So, I decided to stop grooming them so religiously. I won’t lie. It has been a battle for me. I have had a very hard time, not picking up that brush. I got my first horse in 1994 and since then, I have groomed my horses every single day. This violates everything I ever was and at first, they proved me right. They walked around, covered in mud, looking dirty and very much in need of cleaning and then…
They stopped rolling on the wettest part of the pasture, to get dirty. Instead, they roll on the driest part, actually cleaning off mud, in a very natural way. Their fur coats are shining these days, and even Marble who always grew sticky every winter, is silky smooth to touch.
I am watching in awe as nature takes over these days. This is how a real fur coat should look and feel. Only, I never knew.
Looking back on Poseidon and Apollon, I have to send them an apologetic thought. They were right. They sure didn’t need grooming. They just needed to live their lives, like horses were supposed to. With as little human intervention as possible.
Now, don’t get me wrong. I am still keeping a hawk eye on my horses, cleaning their hooves every day, (another pet peeve of mine,) and if they do happen to poop and sleep in the same place once in a while, (Ablaze isn’t always clever when it comes to that,) I clean that off. But mostly, I just leave them be, and it is working.
They haven’t really shed fur this fall at all. Never, in all of my years as a horse owner, have I tried that. Shedding summer fur was usually the worst, those small hairs, all over the place. This year, it didn’t happen. The fur just grew long, and day by day, they maybe shed a bit of the old fur, but nothing that I really noticed.
Add to that, Saleem is much happier now, that I am not grooming him. He hates it almost as much as Poseidon and Apollon did, (those red horses, and their sensitive skin…) and now, he doesn’t have to put up with it anymore. I can’t change how I kept my old boys, but I can learn from my mistakes and try and do better for Saleem.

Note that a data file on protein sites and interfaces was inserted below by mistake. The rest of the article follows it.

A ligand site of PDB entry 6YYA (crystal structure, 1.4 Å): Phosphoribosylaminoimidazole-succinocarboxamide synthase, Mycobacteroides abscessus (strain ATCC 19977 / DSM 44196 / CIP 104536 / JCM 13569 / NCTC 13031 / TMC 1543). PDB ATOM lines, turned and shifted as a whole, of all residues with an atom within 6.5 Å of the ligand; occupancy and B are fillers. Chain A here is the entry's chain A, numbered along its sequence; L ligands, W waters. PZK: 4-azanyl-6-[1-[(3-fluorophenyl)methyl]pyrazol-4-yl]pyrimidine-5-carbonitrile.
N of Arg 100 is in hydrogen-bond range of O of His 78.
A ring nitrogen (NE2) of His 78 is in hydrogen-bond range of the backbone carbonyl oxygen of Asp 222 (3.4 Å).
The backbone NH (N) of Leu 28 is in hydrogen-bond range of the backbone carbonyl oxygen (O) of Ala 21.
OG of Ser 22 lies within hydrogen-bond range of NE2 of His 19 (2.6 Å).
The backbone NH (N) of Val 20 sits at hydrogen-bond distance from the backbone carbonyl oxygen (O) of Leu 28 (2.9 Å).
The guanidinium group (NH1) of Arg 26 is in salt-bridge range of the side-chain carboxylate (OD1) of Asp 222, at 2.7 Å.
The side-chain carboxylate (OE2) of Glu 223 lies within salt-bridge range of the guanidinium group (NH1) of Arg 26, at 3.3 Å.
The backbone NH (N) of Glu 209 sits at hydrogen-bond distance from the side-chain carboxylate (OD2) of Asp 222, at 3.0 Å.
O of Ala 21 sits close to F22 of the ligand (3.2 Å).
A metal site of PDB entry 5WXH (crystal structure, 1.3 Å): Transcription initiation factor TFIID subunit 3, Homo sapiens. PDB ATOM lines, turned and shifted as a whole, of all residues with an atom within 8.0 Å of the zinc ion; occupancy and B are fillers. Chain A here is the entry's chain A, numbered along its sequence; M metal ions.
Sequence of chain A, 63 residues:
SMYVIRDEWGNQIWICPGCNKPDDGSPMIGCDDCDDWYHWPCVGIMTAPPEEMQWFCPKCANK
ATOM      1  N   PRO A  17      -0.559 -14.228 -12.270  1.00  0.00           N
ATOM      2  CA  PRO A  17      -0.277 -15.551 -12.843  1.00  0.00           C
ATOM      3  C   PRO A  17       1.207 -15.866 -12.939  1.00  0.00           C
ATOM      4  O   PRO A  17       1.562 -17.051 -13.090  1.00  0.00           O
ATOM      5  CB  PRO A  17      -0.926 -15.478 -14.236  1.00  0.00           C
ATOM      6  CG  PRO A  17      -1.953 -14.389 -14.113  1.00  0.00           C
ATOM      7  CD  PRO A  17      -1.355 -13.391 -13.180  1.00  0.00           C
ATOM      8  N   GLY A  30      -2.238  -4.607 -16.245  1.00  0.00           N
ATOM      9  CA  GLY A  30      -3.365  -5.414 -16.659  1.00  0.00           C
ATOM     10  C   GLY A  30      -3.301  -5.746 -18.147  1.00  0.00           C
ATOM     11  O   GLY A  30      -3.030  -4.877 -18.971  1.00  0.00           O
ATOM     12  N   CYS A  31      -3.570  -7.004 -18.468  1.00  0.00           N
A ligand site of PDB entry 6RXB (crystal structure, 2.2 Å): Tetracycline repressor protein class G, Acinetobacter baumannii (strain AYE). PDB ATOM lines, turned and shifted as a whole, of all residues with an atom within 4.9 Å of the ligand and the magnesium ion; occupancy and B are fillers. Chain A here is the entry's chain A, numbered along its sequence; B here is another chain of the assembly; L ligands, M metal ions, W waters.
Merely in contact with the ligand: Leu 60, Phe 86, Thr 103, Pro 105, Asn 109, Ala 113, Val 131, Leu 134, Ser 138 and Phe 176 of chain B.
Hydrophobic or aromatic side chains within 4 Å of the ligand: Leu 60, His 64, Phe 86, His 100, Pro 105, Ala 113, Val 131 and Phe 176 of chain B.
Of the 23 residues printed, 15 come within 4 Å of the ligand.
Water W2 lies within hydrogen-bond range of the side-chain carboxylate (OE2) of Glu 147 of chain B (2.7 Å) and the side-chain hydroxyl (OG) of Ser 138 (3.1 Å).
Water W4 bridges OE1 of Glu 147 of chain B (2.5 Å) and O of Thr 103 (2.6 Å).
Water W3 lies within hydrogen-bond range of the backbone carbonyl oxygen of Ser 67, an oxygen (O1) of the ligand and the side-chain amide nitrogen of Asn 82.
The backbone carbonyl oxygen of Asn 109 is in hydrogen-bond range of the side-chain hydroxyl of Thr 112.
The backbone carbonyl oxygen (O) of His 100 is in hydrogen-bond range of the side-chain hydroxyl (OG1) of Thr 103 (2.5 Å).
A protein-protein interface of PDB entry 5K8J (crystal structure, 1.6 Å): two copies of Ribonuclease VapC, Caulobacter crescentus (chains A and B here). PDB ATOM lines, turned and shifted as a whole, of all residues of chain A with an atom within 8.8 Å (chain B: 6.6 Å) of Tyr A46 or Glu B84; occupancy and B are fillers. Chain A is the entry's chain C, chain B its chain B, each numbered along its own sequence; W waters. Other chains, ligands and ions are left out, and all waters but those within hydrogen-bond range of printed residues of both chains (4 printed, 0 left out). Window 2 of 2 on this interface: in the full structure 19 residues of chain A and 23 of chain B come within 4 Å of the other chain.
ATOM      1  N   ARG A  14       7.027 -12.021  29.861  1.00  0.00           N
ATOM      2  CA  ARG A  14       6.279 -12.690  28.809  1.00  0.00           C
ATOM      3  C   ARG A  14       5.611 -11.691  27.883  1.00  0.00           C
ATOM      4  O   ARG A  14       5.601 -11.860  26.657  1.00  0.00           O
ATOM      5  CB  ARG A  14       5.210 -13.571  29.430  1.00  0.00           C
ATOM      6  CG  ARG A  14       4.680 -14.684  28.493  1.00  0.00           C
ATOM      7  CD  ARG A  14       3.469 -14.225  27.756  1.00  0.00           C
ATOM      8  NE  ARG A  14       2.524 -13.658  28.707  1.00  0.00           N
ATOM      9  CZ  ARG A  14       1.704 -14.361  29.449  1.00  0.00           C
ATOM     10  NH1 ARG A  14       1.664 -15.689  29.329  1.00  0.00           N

Truth is, if my horse really hates being brushed, then why should he? To prove to me that I can do it? To prove it to others? Because it turns out, it isn’t to help him in any way. Rather the opposite.
And lo and behold. Apocalipse doesn’t run for cover when it rains anymore. He was always the worst of them, refusing to get wet, always seeking shelter before the rain hit. Now… I have found him outside in the rain more than once lately, actually getting wet.
They still seek shelter more than my friends horses do when the weather gets bad, but they are slowly coming around as their fur is toughening up, doing what nature designed it to do.
And you may ask, what then, if you want to go riding? We all know that you can’t ride a horse that hasn’t been groomed?
Well, I beg to differ. I mean, sure, if you wear a saddle or a bridle, you can’t have mud underneath that, that will lead to injuries. But I repeat, my horses have never been as clean as they are now, and they no longer roll in mud. They shower in dry sand, and it works like magic.
Yes, this is a bit of an experiment on my part. So far, my horses are proving everything I learned as a kid, dead wrong.
I keep thinking that now I can’t find something else to be wrong about, but there always seem to be something I didn’t think off, even if it was right in front of my nose, for most of my life. My deepest apologies to my red boys. You guys had the answer, to a question I never thought to ask, and you were screaming it at me in every language you knew how, only I never knew how to listen.